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Why fish Montana…….?

by | Mar 13, 2009 | 0 comments

midcanoncombo.jpg  The reasons to fish our amazing state are endless:

  We have more fishable miles of blue ribbon trout water then anywhere else in the WORLD. 

The public access is unlike any other state in the union – keep your feet wet, and you’re legal.  There are a few exceptions like private spring creeks and rivers like the Smith, which have miles and miles of river in a canyon only accesible by boat. If you have ever visited the Madison, Gallatin or Missouri, you will foundly remember being able to walk virtually anywhere.  Oh ya, I almost forgot Yellowstone National Park…2.2 million acres of rivers, streams and lake, not to mention tons of backcountry full of wildlife, vistas and beautiful wildflowers. There are countless rivers and streams that have wonderful access as well, but I am not a hotspotter and talking about other rivers that are near and dear, especially on blogs, just doesn’t appeal to me. Come to Montana and I’ll be happy to show you – as long as you keep them to yourself.

Hotels are cheap. Camping is cheaper. Sure, if you want to stay in the ultra posh, high end hotels you can do that, but it’ll cost ya!  Most of the anglers who grace my boat in the summer come to fish first.  Good food ranks right up there and where they lay their head is last. Nice, clean rooms are a plus, especially when bringing a ladyfriend along.  When my Dad first starting to come to MT in the late 60’s, he slept at the fishing access sites on the ground or in a tent. His sole purpose for coming to Montana was fishing.  After the tent got old, or maybe it was him that got old, he and his fishing brethren arrive in VW Westys. They tied flies at night, camped by the river, went to town for a shower, beer and groceries, and fished all day long for two weeks.  This may not appeal to you, but small, rentable cabins are all over the state and accomodate every kind of angler in the world – pay for you want….priorties are a way of life.

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Of course, nowadays, most anglers arrive by plane.  They rent a car, fish a few days, take a guide trip or two and hop back on the plane.  Some of my clients fly in, allow me to pick them up, fish for three or four days and then drop them back off at the hotel in order to catch their plane the following morning. No rental and more $$$ for guide trips….not a bad way of thinking.  The Montana Road Trip is very popular.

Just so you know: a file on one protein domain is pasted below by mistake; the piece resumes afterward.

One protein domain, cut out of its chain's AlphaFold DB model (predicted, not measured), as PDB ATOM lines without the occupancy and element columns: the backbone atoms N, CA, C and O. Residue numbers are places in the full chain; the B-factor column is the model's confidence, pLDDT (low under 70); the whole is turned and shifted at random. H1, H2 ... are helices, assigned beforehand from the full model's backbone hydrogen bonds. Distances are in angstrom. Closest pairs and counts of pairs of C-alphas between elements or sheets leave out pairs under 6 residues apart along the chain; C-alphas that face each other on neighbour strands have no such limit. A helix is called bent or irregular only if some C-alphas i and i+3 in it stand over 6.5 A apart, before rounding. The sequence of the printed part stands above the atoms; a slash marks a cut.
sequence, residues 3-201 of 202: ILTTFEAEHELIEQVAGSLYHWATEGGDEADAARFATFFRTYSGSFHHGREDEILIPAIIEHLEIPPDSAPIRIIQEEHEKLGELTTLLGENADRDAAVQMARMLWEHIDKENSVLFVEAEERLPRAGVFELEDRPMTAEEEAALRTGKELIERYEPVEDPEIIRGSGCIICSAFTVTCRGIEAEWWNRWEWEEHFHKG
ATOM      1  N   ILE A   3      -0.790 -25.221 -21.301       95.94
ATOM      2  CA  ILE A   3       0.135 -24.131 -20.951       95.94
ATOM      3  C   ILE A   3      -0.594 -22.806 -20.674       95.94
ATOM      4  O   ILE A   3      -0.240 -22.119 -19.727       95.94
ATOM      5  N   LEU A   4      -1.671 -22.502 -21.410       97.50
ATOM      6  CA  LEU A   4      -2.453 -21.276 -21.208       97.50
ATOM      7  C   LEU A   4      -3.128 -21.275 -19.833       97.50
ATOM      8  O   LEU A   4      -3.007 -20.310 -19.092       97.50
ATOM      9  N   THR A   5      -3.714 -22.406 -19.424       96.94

Yep, guide trips are expensive.  If you are accustomed to guide trips, then maybe you should show up, take a trip or two and then spend the rest of the time fishing on your own.  Odds, are you will still catch trout, it just won’t be from the front of driftboat.  You may even get better at tying those damn knots!

p10100711.jpg        Gas is cheaper this season, but by now, almost everyone has lost about half of what they were worth, so nothing is cheap….oh well…..the fish are still eating and don’t care that the market fell to historic lows.  Today, the market is up and some folks are feeling better about life….a little.  Driving your rig to MT allows you to travel around in your own digs, go where you want to go – without worring about mileage – and  alows you to bring almost everything you will need. No extra baggage charge, no late planes.  Get a hotel once in awhile, a shower and get back to fishing. Don’t forget the cooler and remember that PB & J’s still taste good….so does PBR.  

Fishing allows us to forget about life for awhile. While you can’t take money to heaven’s rivers, is does make life easier while you are on this planet. BUT, the greenback dollar will not make you happy…..really it won’t. If fishing makes you happy, then go forth and fish. 

One last little note. IF you are going to come to Montana and are a “do it yourselfer”, then wait to purchase some of your gear when you get here.  Go in to a flyshop, buy a few bugs, some floatant, maybe some tying materials, or hat and then ask where to go.  Trust me, this will get you alot further along in these parts.  Free info is there, but if you want accurate information, spend some of those greenbacks so that the guy or gal behind the counter will tell something worth knowing.   I don’t own a flyshop, but this is something which I do when traveling to other areas.

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